The countdown ends and an announcement is made: Liz Truss scripts history to become the third female Prime Minister of the UK. She beat Indian-origin former chancellor Rishi Sunak to be named the winner of the Conservative Party leadership contest and will now go on to formally take charge as British Prime Minister as Boris Johnson’s successor.
But the leadership comes in no roses, there is a crown of thorns awaiting Truss as Britain is reeling amid a cost-of-living crisis and is amid its worst inflation.
Here are five challenges that Truss has to face as the next UK PM
Britain’s inflation is currently at a 40-year high, as rising food prices tightened a cost-of-living squeeze fuelled by soaring energy prices.
Most economists believe worse is to come. The Bank of England says soaring natural gas prices are likely to drive consumer price inflation to 13.3 per cent in October.
It says that will push Britain into a recession that is expected to last through 2023.
The average UK household fuel bill has risen more than 50 per cent this year, and another increase is due in October when the average bill is forecast to hit 3,500 pounds (USD 4,300) a year.
International Monetary Fund’s recent survey suggests that the UK is the worst hit by the energy crisis that is looming over Europe amid Russia cutting off the energy supply to the continent as a comeback for the West supporting Ukraine.
The UK relies heavily on gas – from heat, and electricity to household needs, and the UK has the least energy-efficient homes in western Europe. Putin’s invasion of Ukraine has sent gas prices soaring.
The IMF found that the average UK household is expected to lose 8.3% of its total spending power in 2022, as a result of having to pay higher energy bills, the Guardian reported. Energy bill rises also push up the costs of other goods, as sellers pass on the price rises. These indirect effects will knock another 2% off the money UK households have to spend in 2022. The IMF analysis takes account of people reducing their energy use as prices rise.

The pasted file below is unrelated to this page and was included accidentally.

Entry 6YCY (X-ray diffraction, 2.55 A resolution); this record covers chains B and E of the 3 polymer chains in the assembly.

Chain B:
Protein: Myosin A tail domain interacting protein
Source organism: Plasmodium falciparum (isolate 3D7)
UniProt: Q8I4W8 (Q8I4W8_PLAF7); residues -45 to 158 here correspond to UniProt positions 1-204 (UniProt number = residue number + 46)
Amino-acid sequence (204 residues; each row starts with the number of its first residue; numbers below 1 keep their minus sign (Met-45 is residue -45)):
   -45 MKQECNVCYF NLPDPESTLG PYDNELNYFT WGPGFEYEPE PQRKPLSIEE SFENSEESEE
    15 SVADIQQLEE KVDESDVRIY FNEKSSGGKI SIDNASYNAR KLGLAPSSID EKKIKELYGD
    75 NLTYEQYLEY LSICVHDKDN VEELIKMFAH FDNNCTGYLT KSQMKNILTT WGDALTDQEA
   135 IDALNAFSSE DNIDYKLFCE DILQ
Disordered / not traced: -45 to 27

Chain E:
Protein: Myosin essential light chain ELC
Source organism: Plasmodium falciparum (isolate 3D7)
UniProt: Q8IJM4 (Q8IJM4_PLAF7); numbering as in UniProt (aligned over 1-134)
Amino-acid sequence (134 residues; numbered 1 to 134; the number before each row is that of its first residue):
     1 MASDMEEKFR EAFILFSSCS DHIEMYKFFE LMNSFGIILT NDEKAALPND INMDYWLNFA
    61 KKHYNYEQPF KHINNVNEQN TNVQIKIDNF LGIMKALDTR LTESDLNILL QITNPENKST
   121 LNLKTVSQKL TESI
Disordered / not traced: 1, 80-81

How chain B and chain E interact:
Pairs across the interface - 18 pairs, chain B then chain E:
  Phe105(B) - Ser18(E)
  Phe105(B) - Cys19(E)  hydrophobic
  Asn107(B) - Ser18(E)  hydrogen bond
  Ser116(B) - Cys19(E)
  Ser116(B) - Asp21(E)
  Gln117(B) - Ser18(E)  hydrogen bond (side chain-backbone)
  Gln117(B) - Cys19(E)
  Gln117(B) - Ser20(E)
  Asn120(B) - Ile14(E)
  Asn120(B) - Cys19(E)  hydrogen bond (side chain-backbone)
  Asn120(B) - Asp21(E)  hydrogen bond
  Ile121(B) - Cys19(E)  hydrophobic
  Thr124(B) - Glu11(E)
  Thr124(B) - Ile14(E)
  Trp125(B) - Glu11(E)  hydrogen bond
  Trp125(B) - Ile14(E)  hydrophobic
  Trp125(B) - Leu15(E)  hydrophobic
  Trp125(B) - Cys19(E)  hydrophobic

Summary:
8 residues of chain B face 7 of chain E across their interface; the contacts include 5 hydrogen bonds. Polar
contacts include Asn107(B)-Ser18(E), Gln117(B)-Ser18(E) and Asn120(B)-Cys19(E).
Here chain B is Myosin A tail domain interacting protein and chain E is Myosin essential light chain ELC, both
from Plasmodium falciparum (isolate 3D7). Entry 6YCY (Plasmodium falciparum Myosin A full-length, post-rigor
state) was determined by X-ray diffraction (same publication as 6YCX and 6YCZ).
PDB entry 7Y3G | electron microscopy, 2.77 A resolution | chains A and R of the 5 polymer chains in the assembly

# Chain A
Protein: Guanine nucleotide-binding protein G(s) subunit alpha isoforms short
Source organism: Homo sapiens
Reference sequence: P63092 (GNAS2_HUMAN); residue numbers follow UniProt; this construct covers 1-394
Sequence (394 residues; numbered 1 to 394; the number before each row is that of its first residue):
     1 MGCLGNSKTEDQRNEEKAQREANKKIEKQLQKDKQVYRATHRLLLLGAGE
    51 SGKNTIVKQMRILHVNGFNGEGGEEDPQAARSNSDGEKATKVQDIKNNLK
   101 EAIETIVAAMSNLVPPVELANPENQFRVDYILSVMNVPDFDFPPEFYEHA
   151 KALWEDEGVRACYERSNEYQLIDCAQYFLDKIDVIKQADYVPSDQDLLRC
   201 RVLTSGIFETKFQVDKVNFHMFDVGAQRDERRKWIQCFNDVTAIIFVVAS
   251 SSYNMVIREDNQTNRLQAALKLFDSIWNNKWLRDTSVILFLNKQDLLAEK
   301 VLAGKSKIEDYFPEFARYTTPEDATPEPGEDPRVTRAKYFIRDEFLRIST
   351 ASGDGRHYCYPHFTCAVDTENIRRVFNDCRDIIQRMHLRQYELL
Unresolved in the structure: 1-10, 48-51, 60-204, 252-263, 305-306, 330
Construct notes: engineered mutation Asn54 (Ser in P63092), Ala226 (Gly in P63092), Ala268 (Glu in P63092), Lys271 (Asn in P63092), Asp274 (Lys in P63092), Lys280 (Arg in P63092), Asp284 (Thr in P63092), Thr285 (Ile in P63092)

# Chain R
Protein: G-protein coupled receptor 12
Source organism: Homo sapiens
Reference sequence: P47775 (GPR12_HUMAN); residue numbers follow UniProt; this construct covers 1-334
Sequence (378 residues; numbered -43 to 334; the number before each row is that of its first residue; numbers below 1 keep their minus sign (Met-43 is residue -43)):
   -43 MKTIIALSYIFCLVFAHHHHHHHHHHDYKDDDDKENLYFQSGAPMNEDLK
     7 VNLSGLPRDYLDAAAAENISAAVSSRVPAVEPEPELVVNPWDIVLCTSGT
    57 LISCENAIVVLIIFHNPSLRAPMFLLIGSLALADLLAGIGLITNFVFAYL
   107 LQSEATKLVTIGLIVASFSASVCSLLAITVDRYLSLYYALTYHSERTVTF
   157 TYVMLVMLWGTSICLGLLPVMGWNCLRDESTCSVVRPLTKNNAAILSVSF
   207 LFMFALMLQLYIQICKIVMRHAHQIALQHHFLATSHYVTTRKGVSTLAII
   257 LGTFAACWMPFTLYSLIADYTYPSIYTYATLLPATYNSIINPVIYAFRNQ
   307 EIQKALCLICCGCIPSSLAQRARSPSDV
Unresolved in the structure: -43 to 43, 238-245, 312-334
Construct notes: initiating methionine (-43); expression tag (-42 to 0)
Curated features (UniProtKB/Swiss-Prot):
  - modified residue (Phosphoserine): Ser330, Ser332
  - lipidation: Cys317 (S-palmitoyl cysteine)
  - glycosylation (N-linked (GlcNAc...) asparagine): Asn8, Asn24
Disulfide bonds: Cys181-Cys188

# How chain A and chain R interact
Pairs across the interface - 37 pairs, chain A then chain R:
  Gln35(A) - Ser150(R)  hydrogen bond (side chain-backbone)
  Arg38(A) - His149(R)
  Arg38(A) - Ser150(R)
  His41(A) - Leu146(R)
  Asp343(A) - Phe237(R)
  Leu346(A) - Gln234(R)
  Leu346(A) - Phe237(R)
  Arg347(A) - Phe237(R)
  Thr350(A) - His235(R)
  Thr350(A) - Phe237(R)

Liz Truss, in her campaign, said she wants to scrap all the regulations in UK law that are there as the legacy of our time in the EU by the end of next year, to “make the most of our newfound freedoms outside the EU”.
She took back her words in support of Brexit, amid the repruccusions that Britain is facing after the fallout from the EU.
Since Brexit, the country has been facing a severe labour shortage. 5.2% of those starting new jobs in adult social care were foreign nationals; now, that figure is less than 2%. In May 2021, the vacancy rate in adult social care was 5.9%. In April this year, it reached 10%, data quoted by the news agency showed.
Exports and imports will be about 15 per cent lower in the long run than they would have been if the United Kingdom stayed in the EU, the Office for Budget Responsibility has projected.
Britain has been witnessing flooding, heatwaves and frequent wildfires recently, and it is time for Truss to step up UK’s climate crisis game.
Climate is exacerbating conditions as hotter temperatures speed up evaporation, thirsty plants take in more moisture and reduced snowfall in the winter limits supplies of fresh water available for irrigation in the summer.
UK Centre for Ecology and Hydrology has also said that river flows will continue to be low across central, eastern and southern England until later in the year.
The record-breaking heatwave this year has spurred calls for the government to speed up efforts to adapt to a changing climate.
Depreciation pound value
The pound sank to its lowest level against the dollar since March 2020 as traders eyed a widening gulf between the Bank of England and Federal Reserve rate-hiking cycles, Bloomberg reported. The pound fell 0.3 per cent in early Monday trading in Asia to $1.1475, according to FactSet. That is the lowest since 1985.